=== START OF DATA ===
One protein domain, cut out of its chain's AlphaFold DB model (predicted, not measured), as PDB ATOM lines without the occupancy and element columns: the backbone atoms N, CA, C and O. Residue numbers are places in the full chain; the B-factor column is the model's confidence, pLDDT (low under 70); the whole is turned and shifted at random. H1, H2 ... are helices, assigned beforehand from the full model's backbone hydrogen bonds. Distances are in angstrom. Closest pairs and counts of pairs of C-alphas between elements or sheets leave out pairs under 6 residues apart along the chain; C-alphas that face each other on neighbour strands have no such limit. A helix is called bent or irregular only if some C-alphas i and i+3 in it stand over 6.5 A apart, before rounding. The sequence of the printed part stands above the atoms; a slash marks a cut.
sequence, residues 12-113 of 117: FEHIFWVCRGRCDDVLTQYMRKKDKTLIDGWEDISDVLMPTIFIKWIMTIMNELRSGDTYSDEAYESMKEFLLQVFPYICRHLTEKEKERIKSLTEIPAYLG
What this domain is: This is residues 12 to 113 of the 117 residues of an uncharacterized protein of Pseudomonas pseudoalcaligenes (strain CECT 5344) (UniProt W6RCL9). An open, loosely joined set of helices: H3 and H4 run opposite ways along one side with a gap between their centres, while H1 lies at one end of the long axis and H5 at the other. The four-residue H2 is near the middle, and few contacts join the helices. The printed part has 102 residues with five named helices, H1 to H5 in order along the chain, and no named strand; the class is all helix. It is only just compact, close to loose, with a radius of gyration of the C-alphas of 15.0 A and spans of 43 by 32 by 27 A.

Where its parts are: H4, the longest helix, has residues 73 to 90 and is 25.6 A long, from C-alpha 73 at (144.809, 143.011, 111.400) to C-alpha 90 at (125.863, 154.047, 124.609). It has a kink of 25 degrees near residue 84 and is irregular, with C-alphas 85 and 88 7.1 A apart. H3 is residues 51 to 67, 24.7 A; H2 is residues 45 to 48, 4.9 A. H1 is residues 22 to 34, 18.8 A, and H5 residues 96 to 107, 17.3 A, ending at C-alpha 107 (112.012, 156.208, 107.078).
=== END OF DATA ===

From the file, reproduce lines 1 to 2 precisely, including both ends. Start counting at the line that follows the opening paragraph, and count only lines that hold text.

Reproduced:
sequence, residues 12-113 of 117: FEHIFWVCRGRCDDVLTQYMRKKDKTLIDGWEDISDVLMPTIFIKWIMTIMNELRSGDTYSDEAYESMKEFLLQVFPYICRHLTEKEKERIKSLTEIPAYLG
What this domain is: This is residues 12 to 113 of the 117 residues of an uncharacterized protein of Pseudomonas pseudoalcaligenes (strain CECT 5344) (UniProt W6RCL9). An open, loosely joined set of helices: H3 and H4 run opposite ways along one side with a gap between their centres, while H1 lies at one end of the long axis and H5 at the other. The four-residue H2 is near the middle, and few contacts join the helices. The printed part has 102 residues with five named helices, H1 to H5 in order along the chain, and no named strand; the class is all helix. It is only just compact, close to loose, with a radius of gyration of the C-alphas of 15.0 A and spans of 43 by 32 by 27 A.